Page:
• 1
    this will do it for you too: ifconfig en1|awk '/inet / {print $2}' – Dave Apr 12 '15 at 17:05
  • I would argue this isn't the best option as it infers the you always know the device. If it changes etc, you will get an error "error fetching interface information: Device not found" – Mike Q Dec 5 '18 at 15:23
7

You can use awk to do both the selecting of the inet line and the parsing of the IP address like so:

$ ip addr ls docker0 | awk '/inet / {print $2}' | cut -d"/" -f1
172.17.42.1

In the example above, substitute the device handle eth0 in for docker0. Also, if you want a pure AWK implementation, you can do the "cutting" within like so:

$ ip addr ls docker0 | awk '/inet / {split($2, ary, /\//); print ary[1]}'
172.17.42.1
3

There is another easy way to get the IP address apart from parsing ifconfig.

hostname -I -I, --all-ip-addresses all addresses for the host -i, --ip-address addresses for the hostname

Ref: http://linux.die.net/man/1/hostname

Example:

[ec2-user@terraform ~]$ hostname -I
10.10.10.10

3

IPv4 Examples using BASH4+

Example 1, using hostname:

  hostname -I|cut -d" " -f 1

Example 2, the device is known (and it never changes) :

  ifconfig ens5 | grep "inet" | awk '{print $2}' |  sed 's/[^0-9.]*//g'

Example 3, don't now the device (e.g. eth0, eth1, enp0s23, or wpxxx) :

 ip a | awk 'BEGIN{ "hostname -I|cut -d\" \" -f 1" | getline ip} $2 ~ ip {print "Device: "$NF "  IP: "$2}'

Example 4, want the network IP address:

 wget -q -O /dev/stdout http://checkip.dyndns.org/ | cut -d":" -f2 | cut -d \< -f1

enjoy.

2

No need to do unportable ifconfig parsing in Bash. It's a trivial one-liner in Python:

python -c 'import socket; print(socket.gethostbyname(socket.gethostname()))'
  • 1
    That doesn't work if you don't have DNS set up correctly. – Etan Reisner May 29 '14 at 13:42
  • It works on my laptop connected to a cheap home internet connection. gethostname() for me returns myclevername.local which as you can see is not real DNS, and I didn't set anything up apart from connecting to wi-fi. – John Zwinck May 29 '14 at 13:55
  • Your router/etc. might very well be doing dynamic DNS of a sort for devices that get DHCP leases from it. Try doing a host or dig on that address and see what you get (and from whom). – Etan Reisner May 29 '14 at 14:07
  • I get NXDOMAIN (not found). Yet the Python code works fine. I agree that there may be "specially configured" hosts on which that Python code will fail, but I don't think they're common. – John Zwinck May 29 '14 at 14:09
  • 1
    Worked for me, but this solution is a Pythonic one whilst i'm hoping to get a Bash'ish answer. – Fernando Retimo May 29 '14 at 15:21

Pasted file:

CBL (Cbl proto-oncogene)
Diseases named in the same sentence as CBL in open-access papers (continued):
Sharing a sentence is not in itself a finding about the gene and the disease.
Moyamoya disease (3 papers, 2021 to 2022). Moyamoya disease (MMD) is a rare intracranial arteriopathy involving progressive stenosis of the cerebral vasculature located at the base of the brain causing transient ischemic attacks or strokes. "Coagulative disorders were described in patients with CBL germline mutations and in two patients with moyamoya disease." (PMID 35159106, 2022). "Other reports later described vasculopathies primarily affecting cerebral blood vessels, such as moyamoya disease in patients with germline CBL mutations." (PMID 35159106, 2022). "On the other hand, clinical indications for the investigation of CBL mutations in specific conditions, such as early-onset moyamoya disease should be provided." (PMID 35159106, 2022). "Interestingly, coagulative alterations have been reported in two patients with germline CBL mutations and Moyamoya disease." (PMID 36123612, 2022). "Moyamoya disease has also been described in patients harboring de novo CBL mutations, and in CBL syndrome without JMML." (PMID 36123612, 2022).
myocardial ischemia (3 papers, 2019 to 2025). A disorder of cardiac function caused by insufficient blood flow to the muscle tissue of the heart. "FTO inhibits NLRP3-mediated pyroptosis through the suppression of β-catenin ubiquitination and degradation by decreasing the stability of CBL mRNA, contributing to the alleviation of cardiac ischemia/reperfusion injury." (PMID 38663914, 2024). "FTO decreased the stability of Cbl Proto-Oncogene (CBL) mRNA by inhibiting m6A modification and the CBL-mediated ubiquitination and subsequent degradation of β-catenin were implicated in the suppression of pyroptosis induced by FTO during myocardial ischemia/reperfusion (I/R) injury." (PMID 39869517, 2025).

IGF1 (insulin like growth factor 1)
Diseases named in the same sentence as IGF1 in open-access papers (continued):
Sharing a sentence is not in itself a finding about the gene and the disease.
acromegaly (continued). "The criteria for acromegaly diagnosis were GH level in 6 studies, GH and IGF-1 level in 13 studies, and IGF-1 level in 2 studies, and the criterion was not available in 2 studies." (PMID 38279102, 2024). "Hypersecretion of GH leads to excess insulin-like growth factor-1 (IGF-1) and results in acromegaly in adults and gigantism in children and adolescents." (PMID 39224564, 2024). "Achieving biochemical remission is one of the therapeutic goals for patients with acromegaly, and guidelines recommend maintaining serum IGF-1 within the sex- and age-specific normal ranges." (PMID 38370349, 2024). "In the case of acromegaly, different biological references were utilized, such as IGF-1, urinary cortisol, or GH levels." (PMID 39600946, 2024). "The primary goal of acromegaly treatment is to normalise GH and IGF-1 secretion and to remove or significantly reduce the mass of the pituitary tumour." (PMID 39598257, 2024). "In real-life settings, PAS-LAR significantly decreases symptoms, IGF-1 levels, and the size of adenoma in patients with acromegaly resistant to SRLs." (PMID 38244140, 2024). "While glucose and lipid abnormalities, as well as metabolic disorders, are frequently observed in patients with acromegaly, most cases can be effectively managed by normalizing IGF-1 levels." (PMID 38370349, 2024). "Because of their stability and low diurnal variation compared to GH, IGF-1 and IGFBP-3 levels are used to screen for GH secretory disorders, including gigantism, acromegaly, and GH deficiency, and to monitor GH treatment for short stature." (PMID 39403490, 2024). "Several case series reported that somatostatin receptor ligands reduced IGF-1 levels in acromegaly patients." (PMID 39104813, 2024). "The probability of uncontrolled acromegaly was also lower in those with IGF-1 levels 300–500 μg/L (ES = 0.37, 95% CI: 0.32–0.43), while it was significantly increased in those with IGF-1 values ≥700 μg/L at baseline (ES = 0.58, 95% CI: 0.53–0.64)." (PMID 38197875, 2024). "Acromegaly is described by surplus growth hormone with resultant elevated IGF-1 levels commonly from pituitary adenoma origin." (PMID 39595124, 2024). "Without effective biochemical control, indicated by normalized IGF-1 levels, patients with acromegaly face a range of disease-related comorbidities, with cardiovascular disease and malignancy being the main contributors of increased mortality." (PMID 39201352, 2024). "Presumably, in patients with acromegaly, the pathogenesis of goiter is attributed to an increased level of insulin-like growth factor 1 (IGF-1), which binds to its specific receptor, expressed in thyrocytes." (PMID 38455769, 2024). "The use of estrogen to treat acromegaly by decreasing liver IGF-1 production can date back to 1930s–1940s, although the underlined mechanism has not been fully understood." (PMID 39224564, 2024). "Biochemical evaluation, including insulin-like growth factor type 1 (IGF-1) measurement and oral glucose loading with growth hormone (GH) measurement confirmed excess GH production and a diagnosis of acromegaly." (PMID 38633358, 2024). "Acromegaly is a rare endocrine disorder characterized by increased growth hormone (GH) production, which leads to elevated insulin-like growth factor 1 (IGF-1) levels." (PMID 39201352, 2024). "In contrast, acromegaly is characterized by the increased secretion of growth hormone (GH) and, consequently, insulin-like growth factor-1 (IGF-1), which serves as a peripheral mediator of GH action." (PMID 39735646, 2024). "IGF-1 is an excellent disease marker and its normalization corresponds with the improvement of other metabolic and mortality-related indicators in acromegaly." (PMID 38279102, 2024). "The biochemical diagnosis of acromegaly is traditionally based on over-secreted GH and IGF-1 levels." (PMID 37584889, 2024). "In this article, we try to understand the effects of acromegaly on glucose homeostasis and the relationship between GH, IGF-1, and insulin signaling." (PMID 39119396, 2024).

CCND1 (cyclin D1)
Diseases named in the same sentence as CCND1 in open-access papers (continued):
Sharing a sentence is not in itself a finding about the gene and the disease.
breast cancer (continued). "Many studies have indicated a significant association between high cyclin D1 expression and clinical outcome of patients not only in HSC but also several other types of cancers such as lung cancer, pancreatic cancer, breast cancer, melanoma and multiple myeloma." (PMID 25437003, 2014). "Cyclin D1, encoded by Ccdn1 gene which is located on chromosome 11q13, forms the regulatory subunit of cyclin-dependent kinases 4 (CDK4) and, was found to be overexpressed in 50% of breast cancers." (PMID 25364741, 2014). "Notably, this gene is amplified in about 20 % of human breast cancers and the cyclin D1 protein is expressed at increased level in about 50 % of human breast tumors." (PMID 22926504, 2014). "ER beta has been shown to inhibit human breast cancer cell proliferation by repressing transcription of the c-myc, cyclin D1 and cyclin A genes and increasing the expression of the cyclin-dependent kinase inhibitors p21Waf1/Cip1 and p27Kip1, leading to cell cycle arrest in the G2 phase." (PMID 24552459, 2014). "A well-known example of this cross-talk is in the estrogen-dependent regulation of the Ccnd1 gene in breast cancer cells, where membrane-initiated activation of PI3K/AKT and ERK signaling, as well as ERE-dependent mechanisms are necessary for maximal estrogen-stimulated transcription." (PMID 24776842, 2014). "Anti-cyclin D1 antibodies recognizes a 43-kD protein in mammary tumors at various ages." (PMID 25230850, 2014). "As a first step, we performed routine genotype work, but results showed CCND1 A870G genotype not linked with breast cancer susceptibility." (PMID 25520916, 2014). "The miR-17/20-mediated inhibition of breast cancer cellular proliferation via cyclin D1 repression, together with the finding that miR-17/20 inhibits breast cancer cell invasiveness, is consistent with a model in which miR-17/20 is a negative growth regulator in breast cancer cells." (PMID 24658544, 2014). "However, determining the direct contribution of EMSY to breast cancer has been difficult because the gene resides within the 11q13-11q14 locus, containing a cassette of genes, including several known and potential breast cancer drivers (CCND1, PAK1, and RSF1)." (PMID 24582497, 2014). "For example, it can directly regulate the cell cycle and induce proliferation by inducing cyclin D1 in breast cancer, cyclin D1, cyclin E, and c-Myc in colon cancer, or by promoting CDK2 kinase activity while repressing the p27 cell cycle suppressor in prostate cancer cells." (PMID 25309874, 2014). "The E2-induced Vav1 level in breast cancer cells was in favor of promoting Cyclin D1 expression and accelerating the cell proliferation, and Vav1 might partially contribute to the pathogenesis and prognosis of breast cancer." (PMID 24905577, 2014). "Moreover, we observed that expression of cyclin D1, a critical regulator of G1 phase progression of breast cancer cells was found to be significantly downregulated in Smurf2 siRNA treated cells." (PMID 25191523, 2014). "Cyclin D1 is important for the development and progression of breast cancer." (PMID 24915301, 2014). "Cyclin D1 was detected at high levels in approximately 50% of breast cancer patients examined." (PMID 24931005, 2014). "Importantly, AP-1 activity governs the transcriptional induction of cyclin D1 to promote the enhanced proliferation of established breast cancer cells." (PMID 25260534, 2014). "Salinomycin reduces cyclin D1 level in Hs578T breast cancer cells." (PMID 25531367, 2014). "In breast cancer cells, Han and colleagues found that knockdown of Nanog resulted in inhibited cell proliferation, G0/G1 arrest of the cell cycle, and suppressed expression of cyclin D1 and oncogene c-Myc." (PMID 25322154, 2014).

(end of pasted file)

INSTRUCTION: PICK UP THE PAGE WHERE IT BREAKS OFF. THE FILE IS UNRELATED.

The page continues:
2

You can also try this

user@linux:~$ cat script.sh
ifconfig | grep ad.*Bc | cut -d: -f2 | awk '{ print $1}'
user@linux:~$ 

Output

user@linux:~$ ./script.sh
192.168.1.1
10.0.1.1
user@linux:~$

Please take note that ifconfig output might be different depending on your linux version. Hence, you might want to change the script accordingly.

Btw, this is my ifconfig output

user@linux:~$ ifconfig 
eth0      Link encap:Ethernet  HWaddr 00:00:00:00:00:10  
          inet addr:192.168.1.1  Bcast:192.168.56.255  Mask:255.255.255.0
          UP BROADCAST RUNNING MULTICAST  MTU:1500  Metric:1
          RX packets:112 errors:0 dropped:0 overruns:0 frame:0
          TX packets:93 errors:0 dropped:0 overruns:0 carrier:0
          collisions:0 txqueuelen:1000 
          RX bytes:14616 (14.2 KiB)  TX bytes:17776 (17.3 KiB)

eth1      Link encap:Ethernet  HWaddr 00:00:00:00:00:11
          inet addr:10.0.1.1  Bcast:10.0.1.255  Mask:255.255.255.0
          UP BROADCAST RUNNING MULTICAST  MTU:1500  Metric:1
          RX packets:0 errors:0 dropped:0 overruns:0 frame:0
          TX packets:0 errors:0 dropped:0 overruns:0 carrier:0
          collisions:0 txqueuelen:1000 
          RX bytes:0 (0.0 B)  TX bytes:0 (0.0 B)

user@linux:~$
1

If you're looking for just "inet" and not "inet6", this works for me:

/usr/bin/ifconfig eth0 | grep --word-regexp inet | awk '{print $2}'

"--word-regexp" will make grep look for the whole word "inet" and not match partials of words, i.e. "inet" won't match "inet6" - "inet" will only match lines with "inet" in them.

0

Similar to JSR, but with awk and cut in reverse order:

my_ip=$(ifconfig en1 | grep 'inet addr' | awk '{print $2}' | cut -d: -f 2)
echo ${my_ip}
0

This works for me:
ifconfig eth0 | awk '/inet addr/{print substr($2,6)}'

0

Code working on VDS/VPS too: